I find myself spinning my wheels rather than keeping focused on what I should be doing. The distractions are boundless. Procrastination has become far too easy! Time seems to have a way of escaping me. Getting those tasks that need completing takes more work. Timing, prioritization, and maintaining focus is slowly becoming more of a challenge.
What once flowed faster and easier, requires more thought and commitment, than it used to. Whether it is aging, Parkinson’s disease, the world of today, or the complete combination, to get over the roadblocks takes more effort and better navigation.
Trying to juggle an informative and timely blog for over 12 years, with many more posts to come, takes planning, timeliness, and understanding of the illness. Balancing my health, my life, and my blog gets more complicated, as I get older.
If I do not keep my focus and stay aware of my mood, my thoughts, and keep on point, I risk not doing my best work. Increasing my mindfulness meditation and completing more concentration exercises may be just the tools I need to improve my focus.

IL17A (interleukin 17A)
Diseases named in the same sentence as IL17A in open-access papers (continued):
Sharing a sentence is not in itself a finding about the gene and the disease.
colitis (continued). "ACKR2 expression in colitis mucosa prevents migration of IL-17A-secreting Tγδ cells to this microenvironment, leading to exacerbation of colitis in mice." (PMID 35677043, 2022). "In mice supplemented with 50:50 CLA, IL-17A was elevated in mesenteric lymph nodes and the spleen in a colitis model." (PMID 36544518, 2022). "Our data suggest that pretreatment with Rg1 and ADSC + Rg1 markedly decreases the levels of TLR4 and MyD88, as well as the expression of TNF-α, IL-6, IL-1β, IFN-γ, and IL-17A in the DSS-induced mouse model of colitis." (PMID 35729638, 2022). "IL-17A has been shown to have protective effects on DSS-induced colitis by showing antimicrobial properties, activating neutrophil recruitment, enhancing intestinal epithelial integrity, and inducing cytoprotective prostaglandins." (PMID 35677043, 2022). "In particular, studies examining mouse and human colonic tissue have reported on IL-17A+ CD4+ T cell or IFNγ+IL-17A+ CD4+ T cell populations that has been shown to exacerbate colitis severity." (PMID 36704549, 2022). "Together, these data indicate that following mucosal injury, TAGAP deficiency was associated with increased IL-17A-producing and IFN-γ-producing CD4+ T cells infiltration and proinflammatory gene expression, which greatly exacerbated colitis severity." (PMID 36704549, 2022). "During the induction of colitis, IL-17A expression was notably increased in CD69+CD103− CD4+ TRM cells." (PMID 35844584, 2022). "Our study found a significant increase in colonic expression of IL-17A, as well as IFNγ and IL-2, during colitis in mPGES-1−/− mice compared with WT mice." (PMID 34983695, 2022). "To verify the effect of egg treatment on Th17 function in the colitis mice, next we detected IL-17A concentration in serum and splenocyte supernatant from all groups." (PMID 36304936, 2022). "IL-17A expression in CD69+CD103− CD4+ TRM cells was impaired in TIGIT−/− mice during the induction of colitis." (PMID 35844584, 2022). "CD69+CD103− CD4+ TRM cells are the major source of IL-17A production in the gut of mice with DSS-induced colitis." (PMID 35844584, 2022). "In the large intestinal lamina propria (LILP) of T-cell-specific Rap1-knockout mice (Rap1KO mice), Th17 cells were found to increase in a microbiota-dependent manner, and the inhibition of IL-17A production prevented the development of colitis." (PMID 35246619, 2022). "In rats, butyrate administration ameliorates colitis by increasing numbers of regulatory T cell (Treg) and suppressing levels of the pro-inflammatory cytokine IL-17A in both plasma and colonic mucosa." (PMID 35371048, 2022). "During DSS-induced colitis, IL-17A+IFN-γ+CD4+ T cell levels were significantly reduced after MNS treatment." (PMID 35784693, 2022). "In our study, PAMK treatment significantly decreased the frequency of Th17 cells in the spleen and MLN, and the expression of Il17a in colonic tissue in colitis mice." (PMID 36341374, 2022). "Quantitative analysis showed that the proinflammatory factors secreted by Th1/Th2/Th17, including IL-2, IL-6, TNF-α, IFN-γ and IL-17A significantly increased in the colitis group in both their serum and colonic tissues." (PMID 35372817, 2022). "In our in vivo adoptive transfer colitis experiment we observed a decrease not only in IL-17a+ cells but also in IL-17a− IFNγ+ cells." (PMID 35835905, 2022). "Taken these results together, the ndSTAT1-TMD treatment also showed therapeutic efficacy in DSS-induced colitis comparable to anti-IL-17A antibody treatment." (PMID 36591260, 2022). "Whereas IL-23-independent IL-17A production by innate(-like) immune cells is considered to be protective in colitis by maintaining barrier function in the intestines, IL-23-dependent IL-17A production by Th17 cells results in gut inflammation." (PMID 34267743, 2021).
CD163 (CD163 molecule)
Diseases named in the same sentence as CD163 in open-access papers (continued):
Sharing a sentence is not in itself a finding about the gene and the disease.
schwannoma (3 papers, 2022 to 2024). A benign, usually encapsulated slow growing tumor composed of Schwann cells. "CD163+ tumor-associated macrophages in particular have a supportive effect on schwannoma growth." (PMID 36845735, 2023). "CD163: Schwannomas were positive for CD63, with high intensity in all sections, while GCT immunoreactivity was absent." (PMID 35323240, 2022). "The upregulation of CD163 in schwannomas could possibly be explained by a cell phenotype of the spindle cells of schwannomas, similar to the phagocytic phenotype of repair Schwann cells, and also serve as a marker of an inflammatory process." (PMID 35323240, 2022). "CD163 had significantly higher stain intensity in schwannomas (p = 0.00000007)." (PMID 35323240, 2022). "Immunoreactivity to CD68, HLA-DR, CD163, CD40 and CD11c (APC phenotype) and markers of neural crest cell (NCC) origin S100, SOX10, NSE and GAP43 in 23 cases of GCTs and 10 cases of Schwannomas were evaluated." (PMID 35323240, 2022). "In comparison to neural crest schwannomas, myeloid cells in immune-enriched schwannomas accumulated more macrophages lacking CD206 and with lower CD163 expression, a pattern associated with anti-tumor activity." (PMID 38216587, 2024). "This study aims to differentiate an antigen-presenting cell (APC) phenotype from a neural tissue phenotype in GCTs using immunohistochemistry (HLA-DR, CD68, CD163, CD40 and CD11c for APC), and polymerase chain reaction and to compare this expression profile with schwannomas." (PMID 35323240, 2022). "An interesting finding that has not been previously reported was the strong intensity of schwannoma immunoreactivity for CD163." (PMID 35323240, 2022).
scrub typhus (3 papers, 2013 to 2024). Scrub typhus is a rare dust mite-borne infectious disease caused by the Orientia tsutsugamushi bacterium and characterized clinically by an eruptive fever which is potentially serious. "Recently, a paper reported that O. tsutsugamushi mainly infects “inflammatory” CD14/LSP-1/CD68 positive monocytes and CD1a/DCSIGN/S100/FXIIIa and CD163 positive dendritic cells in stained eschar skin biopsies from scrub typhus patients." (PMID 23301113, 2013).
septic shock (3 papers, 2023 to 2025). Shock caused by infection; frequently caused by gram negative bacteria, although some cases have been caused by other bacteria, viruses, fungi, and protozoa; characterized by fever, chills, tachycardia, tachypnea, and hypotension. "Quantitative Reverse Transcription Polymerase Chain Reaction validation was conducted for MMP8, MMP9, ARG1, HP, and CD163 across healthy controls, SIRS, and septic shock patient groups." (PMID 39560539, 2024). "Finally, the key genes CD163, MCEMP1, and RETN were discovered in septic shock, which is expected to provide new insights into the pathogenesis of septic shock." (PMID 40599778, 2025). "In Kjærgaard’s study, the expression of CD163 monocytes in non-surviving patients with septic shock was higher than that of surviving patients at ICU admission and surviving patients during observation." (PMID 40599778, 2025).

Having a plan is a great start. Implementing that plan and the execution of the plan will take effort, intention, and sheer commitment. To make the change may require baby steps and building the routine all over again. In a time where the world can be as uncertain as our health, making certain adjustments in our future, socialization, or just our daily activities, become harder to plan for.
Predicting our Parkinson’s disease or really any illness is on an individual basis. Prognosis for neurological disorders with precision and with any depth of time may really be dependent upon genes, lifestyle, diet, exercise, attitude, luck, strength, and more luck.
Our mental strength is every bit as important as the workout that we run our physical body through. The relationship with our neurologist that advises us can do just so much, leaving the void between visits, an opportunity for us to unveil options both spiritual, physical, or mental.
Maintaining and trying to wrangle any illness with success is a full-time job. Illness can require sacrifices and trade-offs that are necessary, yet not the easiest to make. Remember, that you are in charge and you have decisions to steer your future forward, even if the road is a little foggy and bumpy.
The more that you do for your mind, your body, and your spirit, the better that you can make it through this period of transition.